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Freezing Winter Storm Paralyzes Deep South; Thousands Without Power

2021-02-19 17:57:37

Winter storms that dropped additional snow and ice on the Deep South left more than 300,000 homes and businesses in darkness early Thursday, leaving roads in a wide area impassable.

While temperatures were expected to rise over the weekend, some people could be without power until next week.

Parts of Interstate 20 stood still in Louisiana, state police said, and several roads were frozen in Mississippi, where nearly 200,000 electricity customers were without power, including thousands near the capital in Jackson. In northern Mississippi, the picturesque square in Oxford has been white with snow since late Sunday.

As much as four inches of fresh snow and ice fell as far east as northwest Alabama, where the electricity had been spotty for days, and Spanish moss covered with ice hung from trees west of New Orleans.

Extremely cold weather caused water pressure problems in Jackson, the Mississippi capital, where the city told customers to boil water as a precaution, and roads remained freezing in much of the state.

Authorities in multiple states also reported fatalities in icy road accidents, including two people whose vehicle slid off the road Sunday and tipped over into a Kentucky waterway, state police said. A Mississippi man died after losing control of his vehicle, which overtook on an icy road near Starkville Monday night, Oktibbeha County coroner Michael Hunt said Tuesday.

Temperatures did not rise much above freezing in a large area on Thursday, followed by another freezing night, forecasters said, so problems could persist.

City workers repair a broken water pipe in McComb, Miss., Thursday, February 18, 2021. Winter storms that dropped additional snow and ice on the Deep South plunged thousands of homes and businesses into darkness, leaving roads impassable over a wide area. . (Matt Williamson / The Enterprise-Journal via AP)

Entergy Mississippi, one of the state's largest providers of electricity, said 1,400 people were working on repairs and additional Arkansas crews were going to the state to help. But 90,000 customers were gone, and progress will be slow until roads improve, spokesman Mara Hartmann said.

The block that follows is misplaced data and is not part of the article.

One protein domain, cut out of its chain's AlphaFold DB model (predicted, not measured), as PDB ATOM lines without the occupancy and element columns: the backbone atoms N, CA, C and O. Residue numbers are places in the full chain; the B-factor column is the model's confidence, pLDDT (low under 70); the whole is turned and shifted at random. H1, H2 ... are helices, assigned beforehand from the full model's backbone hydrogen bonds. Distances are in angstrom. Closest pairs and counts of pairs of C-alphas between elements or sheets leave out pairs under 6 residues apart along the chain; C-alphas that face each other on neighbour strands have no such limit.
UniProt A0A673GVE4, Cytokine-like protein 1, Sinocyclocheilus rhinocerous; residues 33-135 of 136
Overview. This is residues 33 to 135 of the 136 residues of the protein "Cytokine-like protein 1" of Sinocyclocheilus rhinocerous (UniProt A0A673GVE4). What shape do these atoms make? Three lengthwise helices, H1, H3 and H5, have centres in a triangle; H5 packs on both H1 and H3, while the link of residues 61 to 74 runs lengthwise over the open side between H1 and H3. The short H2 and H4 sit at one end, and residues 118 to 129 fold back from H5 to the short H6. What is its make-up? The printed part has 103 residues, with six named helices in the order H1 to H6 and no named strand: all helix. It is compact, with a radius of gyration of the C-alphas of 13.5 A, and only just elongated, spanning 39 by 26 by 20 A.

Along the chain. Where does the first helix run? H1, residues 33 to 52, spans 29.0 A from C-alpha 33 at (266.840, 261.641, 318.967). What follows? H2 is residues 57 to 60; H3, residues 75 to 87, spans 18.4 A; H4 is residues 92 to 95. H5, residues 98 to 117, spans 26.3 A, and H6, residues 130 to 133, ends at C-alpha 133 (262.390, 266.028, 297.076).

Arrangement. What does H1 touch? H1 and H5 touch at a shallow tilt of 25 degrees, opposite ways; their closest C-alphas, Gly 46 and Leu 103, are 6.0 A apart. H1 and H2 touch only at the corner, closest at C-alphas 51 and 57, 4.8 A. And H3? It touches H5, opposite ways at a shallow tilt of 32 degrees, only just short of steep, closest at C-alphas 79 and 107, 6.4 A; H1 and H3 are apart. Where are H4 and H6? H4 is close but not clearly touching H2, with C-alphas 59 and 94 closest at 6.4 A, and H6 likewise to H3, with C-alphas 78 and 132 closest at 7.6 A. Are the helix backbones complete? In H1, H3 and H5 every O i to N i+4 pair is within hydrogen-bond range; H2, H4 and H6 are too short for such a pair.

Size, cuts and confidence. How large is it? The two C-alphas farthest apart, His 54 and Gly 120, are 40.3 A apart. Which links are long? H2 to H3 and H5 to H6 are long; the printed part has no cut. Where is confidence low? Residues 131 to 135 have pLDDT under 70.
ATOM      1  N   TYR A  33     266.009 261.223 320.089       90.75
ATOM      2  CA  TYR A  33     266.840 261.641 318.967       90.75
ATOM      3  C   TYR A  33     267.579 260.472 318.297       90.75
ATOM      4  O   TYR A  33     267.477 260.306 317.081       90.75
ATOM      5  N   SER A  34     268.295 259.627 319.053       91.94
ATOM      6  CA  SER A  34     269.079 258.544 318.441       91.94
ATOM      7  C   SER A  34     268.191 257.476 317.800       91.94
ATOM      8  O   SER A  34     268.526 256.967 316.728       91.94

"We expect this to be a multi-day event that could very easily last until the beginning of the next week," said Hartmann. "We ask our customers to be patient as we work to restore their service safely."

Louisiana Governor John Bel Edwards has asked the White House for a federal disaster declaration due to the icy weather. More than 48,000 state residents had no water, and more than 956,000 live in areas where residents have been told to boil water before drinking or using it for cooking.

In Jackson, Jonathan Callahan was seeking shelter in a community center in Jackson when winter hit the city late on Wednesday. Homeless after losing his job cleaning trucks during the pandemic, freezing weather has added stress and insecurity to the 40-year-old man's life.

“I was absolutely worried, thinking, 'What should I do? Where do I have to go? & # 39; & # 39; Callahan said. "It's way too cold to be out there."

Reggie Wiggins, a counselor with the Mississippi Continuum of Care, a coalition of service organizations that help the homeless, drives across town to pick up people who need help.

“We have connections in the community so we know people and where they usually stay, we go out to find them, we call,“ Have you seen this person? Have you seen this person? "& # 39;

In northwestern Alabama, crews operating heavy machinery most commonly used for hot weather roadworks have cleared snow from roads and parking lots. Dozens of roads were covered with snow or icy patches, and dozens of school systems in Louisiana, Mississippi, and Alabama canceled classes, opened late, or switched from face-to-face to virtual teaching due to the weather.

Reeves reported from Birmingham, Alabama.

Copyright 2021 Associated Press. All rights reserved. This material may not be published, broadcast, rewritten or redistributed.

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